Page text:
Merck Presents Results of a Phase I Clinical Trial Evaluating Investigational BACE inhibitor MK-8931 at American Academy of Neurology
April 27, 2012 7:08 am ET
Merck, known as MSD outside the United States and Canada, today
presented Phase I data evaluating the safety and tolerability of its
novel, oral β-amyloid precursor protein site cleaving enzyme (BACE)
inhibitor, MK-8931, being investigated as a potential treatment for
Alzheimer’s disease. The results, evaluating MK-8931 in healthy
volunteers, were presented during the 64th American Academy of Neurology
(AAN) Annual meeting being held today in New Orleans.
“We are currently conducting further studies to support initiation of
clinical trials in patients with Alzheimer’s disease,” said Mark S.
Forman, M.D., PhD, director of clinical research, Merck Research
Laboratories. “MK-8931 provides a unique opportunity to test the amyloid
hypothesis of Alzheimer’s disease pathogenesis.”
Dr. Forman’s presentation entitled “The Novel BACE Inhibitor MK-8931
Dramatically Lowers CSF (cerebral spinal fluid) Amyloid β Peptides in
Healthy Subjects: Results from a Rising Single Dose Study” described the
results of a twopart randomized, double-blind, placebo-controlled single
dose study evaluating the safety and tolerability of MK-8931 in 40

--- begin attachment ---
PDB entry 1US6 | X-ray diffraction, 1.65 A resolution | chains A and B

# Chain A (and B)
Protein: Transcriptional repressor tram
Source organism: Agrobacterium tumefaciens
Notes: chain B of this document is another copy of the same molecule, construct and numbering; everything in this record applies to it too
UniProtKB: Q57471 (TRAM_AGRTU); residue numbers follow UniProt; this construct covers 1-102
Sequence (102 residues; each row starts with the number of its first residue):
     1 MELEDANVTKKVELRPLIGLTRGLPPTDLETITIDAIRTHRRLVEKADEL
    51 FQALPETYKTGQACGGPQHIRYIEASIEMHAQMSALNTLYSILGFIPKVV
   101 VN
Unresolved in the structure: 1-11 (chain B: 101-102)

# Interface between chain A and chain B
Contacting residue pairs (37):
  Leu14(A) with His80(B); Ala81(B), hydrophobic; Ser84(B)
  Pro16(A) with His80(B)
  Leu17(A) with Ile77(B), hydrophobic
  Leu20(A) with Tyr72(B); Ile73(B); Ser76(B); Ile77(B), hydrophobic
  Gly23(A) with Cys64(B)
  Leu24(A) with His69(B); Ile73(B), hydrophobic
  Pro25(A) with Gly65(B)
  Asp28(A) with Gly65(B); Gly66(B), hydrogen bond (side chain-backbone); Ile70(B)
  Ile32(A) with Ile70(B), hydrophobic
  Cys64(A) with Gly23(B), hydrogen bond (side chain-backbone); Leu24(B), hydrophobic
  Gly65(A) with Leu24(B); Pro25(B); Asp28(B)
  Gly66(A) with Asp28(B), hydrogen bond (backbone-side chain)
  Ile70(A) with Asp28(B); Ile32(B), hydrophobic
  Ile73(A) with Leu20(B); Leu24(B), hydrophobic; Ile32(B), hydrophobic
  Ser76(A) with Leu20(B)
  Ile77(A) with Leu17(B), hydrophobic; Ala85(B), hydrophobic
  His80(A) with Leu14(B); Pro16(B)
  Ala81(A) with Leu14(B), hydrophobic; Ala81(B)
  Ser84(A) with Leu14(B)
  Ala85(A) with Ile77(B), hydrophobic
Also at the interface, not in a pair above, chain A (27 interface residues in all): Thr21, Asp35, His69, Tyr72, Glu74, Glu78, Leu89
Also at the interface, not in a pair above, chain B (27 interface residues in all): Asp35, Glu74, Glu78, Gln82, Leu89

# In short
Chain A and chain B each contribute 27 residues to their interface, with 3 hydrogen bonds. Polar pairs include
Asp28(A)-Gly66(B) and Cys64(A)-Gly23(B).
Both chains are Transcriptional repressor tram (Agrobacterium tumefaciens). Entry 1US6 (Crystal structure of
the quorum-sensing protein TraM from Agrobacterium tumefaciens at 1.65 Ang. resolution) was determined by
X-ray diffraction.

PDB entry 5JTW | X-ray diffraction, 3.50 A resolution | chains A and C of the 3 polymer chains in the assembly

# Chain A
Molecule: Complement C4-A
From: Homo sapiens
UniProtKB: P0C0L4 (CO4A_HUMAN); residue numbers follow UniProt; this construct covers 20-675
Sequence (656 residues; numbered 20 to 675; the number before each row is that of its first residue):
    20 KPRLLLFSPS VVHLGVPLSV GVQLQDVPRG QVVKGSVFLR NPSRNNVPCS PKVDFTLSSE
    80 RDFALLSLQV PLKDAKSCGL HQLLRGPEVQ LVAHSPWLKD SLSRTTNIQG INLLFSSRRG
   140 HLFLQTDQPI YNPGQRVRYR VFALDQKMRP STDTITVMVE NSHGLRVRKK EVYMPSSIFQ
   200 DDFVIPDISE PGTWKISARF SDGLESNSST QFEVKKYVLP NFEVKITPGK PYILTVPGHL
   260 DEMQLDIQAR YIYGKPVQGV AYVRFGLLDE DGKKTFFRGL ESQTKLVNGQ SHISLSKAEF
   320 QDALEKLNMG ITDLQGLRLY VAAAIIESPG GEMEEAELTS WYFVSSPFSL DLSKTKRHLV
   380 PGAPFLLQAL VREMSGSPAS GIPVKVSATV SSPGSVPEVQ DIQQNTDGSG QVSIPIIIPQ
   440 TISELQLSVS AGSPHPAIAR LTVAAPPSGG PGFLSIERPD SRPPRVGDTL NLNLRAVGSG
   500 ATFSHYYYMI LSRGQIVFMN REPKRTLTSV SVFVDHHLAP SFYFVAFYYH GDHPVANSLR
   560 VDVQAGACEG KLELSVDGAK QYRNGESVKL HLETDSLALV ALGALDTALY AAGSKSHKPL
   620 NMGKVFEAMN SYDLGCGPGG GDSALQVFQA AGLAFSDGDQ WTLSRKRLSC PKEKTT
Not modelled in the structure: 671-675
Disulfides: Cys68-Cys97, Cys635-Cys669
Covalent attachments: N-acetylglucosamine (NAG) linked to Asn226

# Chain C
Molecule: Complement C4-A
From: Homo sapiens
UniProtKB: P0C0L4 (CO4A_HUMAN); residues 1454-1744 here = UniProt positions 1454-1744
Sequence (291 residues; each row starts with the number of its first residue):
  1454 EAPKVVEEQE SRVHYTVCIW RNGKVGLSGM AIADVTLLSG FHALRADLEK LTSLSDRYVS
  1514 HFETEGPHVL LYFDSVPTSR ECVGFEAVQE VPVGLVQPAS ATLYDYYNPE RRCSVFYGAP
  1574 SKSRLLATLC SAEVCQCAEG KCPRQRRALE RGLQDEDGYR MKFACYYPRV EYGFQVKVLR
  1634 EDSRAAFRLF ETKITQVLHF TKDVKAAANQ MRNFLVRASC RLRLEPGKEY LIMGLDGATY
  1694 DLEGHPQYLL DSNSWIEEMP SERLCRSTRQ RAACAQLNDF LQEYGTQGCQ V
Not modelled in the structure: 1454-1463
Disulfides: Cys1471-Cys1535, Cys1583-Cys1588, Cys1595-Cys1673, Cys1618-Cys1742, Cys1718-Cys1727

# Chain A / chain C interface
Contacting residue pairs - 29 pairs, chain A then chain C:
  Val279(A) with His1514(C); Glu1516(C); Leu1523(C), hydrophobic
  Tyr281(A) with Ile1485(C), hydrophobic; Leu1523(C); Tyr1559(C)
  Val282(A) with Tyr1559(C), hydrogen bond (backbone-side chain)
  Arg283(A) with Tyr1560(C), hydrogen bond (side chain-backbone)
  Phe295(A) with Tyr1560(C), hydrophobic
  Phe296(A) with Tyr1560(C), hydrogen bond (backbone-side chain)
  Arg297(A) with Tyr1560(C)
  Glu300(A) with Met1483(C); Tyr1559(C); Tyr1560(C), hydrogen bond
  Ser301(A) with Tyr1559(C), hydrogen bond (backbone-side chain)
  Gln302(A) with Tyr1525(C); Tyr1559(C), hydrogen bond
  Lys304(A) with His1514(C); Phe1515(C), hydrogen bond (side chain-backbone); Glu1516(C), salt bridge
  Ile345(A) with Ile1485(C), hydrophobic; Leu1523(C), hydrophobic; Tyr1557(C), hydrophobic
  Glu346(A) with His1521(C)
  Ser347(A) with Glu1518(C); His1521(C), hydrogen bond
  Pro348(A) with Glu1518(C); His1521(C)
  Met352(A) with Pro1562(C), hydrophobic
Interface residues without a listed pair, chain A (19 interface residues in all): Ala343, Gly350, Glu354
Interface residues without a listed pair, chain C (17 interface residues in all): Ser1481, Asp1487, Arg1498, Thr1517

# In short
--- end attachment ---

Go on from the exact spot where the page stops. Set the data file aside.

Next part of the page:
healthy adults 18 to 45 years of age. Single doses of MK-8931 were
associated with marked reductions in amyloid beta peptide concentrations
levels with a mean reduction from baseline of up to 92 percent. MK-8931
was generally well tolerated in these healthy subjects with no serious
adverse events and no study discontinuations. Adverse events were
generally mild to moderate in intensity and transient in duration and
included headache (57% and 50%), nasal congestion (23% and 30%) and
dizziness (20% and 40%, for MK-8931 and placebo respectively).
“We are continuing to advance our BACE inhibitor program and anticipate
initiating the next stage of clinical development in 2012,” said Darryle
D. Schoepp, Ph.D., senior vice president and head of Neuroscience and
Ophthalmology franchise, Merck Research Laboratories.
Results of this Phase I study were also featured in the Scientific
Highlights Session of the AAN meeting during the Geriatric Neurology
Section held on April 25. Initial clinical data for MK-8931 were
previously presented by Dr. Schoepp at Merck’s R&D and Business Briefing
held on November 10, 2011.
The amyloid hypothesis predicts that abnormal accumulation of amyloid-β
peptide is a central event in the progression of Alzheimer’s disease.
The enzyme BACE is a key enzyme in the initiation of synthesis of
amyloid β peptide. Inhibition of BACE is therefore believed to provide a
promising means for therapeutic intervention in Alzheimer’s disease.
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